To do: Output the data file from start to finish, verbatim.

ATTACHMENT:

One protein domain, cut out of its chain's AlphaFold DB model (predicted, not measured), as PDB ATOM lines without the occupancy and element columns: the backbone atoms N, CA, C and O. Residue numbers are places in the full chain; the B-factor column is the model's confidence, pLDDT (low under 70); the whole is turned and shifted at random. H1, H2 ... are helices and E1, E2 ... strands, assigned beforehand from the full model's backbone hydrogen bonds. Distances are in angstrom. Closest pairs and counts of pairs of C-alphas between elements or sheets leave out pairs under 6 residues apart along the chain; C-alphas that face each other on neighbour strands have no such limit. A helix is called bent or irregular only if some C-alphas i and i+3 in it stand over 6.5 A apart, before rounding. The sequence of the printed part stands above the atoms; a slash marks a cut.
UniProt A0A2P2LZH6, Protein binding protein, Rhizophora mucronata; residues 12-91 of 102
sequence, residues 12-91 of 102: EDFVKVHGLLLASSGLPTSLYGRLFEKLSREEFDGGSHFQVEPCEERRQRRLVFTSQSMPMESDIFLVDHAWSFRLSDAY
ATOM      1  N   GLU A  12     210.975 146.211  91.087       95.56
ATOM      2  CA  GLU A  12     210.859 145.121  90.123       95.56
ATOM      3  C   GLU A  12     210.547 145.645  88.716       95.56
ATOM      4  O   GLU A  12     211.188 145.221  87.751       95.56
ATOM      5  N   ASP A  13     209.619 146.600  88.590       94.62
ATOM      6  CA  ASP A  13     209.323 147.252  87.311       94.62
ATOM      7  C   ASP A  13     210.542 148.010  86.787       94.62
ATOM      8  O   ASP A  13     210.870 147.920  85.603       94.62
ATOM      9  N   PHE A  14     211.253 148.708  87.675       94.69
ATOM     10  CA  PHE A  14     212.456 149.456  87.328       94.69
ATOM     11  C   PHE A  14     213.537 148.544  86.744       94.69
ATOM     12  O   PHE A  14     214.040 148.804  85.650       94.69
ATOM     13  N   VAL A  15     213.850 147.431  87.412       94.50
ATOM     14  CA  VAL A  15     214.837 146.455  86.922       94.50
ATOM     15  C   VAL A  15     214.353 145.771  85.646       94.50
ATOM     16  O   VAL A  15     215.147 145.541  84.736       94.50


One protein domain, cut out of its chain's AlphaFold DB model (predicted, not measured), as PDB ATOM lines without the occupancy and element columns: the backbone atoms N, CA, C and O. Residue numbers are places in the full chain; the B-factor column is the model's confidence, pLDDT (low under 70); the whole is turned and shifted at random. H1, H2 ... are helices and E1, E2 ... strands, assigned beforehand from the full model's backbone hydrogen bonds. Distances are in angstrom. Closest pairs and counts of pairs of C-alphas between elements or sheets leave out pairs under 6 residues apart along the chain; C-alphas that face each other on neighbour strands have no such limit. A helix is called bent or irregular only if some C-alphas i and i+3 in it stand over 6.5 A apart, before rounding. The sequence of the printed part stands above the atoms; a slash marks a cut.
UniProt A0A2P2LZH6, Protein binding protein, Rhizophora mucronata; residues 12-91 of 102
sequence, residues 12-91 of 102: EDFVKVHGLLLASSGLPTSLYGRLFEKLSREEFDGGSHFQVEPCEERRQRRLVFTSQSMPMESDIFLVDHAWSFRLSDAY
ATOM      1  N   GLU A  12     210.975 146.211  91.087       95.56
ATOM      2  CA  GLU A  12     210.859 145.121  90.123       95.56
ATOM      3  C   GLU A  12     210.547 145.645  88.716       95.56
ATOM      4  O   GLU A  12     211.188 145.221  87.751       95.56
ATOM      5  N   ASP A  13     209.619 146.600  88.590       94.62
ATOM      6  CA  ASP A  13     209.323 147.252  87.311       94.62
ATOM      7  C   ASP A  13     210.542 148.010  86.787       94.62
ATOM      8  O   ASP A  13     210.870 147.920  85.603       94.62
ATOM      9  N   PHE A  14     211.253 148.708  87.675       94.69
ATOM     10  CA  PHE A  14     212.456 149.456  87.328       94.69
ATOM     11  C   PHE A  14     213.537 148.544  86.744       94.69
ATOM     12  O   PHE A  14     214.040 148.804  85.650       94.69
ATOM     13  N   VAL A  15     213.850 147.431  87.412       94.50
ATOM     14  CA  VAL A  15     214.837 146.455  86.922       94.50
ATOM     15  C   VAL A  15     214.353 145.771  85.646       94.50
ATOM     16  O   VAL A  15     215.147 145.541  84.736       94.50